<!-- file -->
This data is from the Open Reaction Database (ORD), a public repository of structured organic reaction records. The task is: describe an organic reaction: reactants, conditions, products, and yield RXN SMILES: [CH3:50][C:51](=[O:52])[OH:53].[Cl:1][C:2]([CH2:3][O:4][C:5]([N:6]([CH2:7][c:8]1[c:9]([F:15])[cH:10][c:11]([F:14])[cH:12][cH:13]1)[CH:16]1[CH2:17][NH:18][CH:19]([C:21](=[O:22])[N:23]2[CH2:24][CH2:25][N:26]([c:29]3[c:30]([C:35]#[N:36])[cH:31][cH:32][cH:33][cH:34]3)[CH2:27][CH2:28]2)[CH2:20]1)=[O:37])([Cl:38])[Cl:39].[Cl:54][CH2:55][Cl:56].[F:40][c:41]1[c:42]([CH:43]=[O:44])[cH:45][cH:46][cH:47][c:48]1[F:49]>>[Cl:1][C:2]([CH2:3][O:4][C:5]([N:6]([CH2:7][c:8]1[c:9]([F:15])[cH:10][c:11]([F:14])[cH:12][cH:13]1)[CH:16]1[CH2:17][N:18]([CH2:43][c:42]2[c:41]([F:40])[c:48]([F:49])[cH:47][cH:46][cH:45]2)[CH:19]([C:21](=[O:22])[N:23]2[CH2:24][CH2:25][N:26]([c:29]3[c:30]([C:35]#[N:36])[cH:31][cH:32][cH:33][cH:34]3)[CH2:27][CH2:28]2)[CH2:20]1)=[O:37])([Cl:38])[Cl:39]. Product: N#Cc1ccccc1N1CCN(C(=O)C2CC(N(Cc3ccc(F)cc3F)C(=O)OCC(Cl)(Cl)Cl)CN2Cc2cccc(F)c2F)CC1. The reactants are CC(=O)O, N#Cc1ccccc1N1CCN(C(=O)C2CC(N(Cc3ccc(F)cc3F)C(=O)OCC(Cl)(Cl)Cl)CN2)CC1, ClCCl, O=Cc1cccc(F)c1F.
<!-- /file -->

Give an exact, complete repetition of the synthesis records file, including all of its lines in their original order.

This data is from the Open Reaction Database (ORD), a public repository of structured organic reaction records. The task is: describe an organic reaction: reactants, conditions, products, and yield RXN SMILES: [CH3:50][C:51](=[O:52])[OH:53].[Cl:1][C:2]([CH2:3][O:4][C:5]([N:6]([CH2:7][c:8]1[c:9]([F:15])[cH:10][c:11]([F:14])[cH:12][cH:13]1)[CH:16]1[CH2:17][NH:18][CH:19]([C:21](=[O:22])[N:23]2[CH2:24][CH2:25][N:26]([c:29]3[c:30]([C:35]#[N:36])[cH:31][cH:32][cH:33][cH:34]3)[CH2:27][CH2:28]2)[CH2:20]1)=[O:37])([Cl:38])[Cl:39].[Cl:54][CH2:55][Cl:56].[F:40][c:41]1[c:42]([CH:43]=[O:44])[cH:45][cH:46][cH:47][c:48]1[F:49]>>[Cl:1][C:2]([CH2:3][O:4][C:5]([N:6]([CH2:7][c:8]1[c:9]([F:15])[cH:10][c:11]([F:14])[cH:12][cH:13]1)[CH:16]1[CH2:17][N:18]([CH2:43][c:42]2[c:41]([F:40])[c:48]([F:49])[cH:47][cH:46][cH:45]2)[CH:19]([C:21](=[O:22])[N:23]2[CH2:24][CH2:25][N:26]([c:29]3[c:30]([C:35]#[N:36])[cH:31][cH:32][cH:33][cH:34]3)[CH2:27][CH2:28]2)[CH2:20]1)=[O:37])([Cl:38])[Cl:39]. Product: N#Cc1ccccc1N1CCN(C(=O)C2CC(N(Cc3ccc(F)cc3F)C(=O)OCC(Cl)(Cl)Cl)CN2Cc2cccc(F)c2F)CC1. The reactants are CC(=O)O, N#Cc1ccccc1N1CCN(C(=O)C2CC(N(Cc3ccc(F)cc3F)C(=O)OCC(Cl)(Cl)Cl)CN2)CC1, ClCCl, O=Cc1cccc(F)c1F.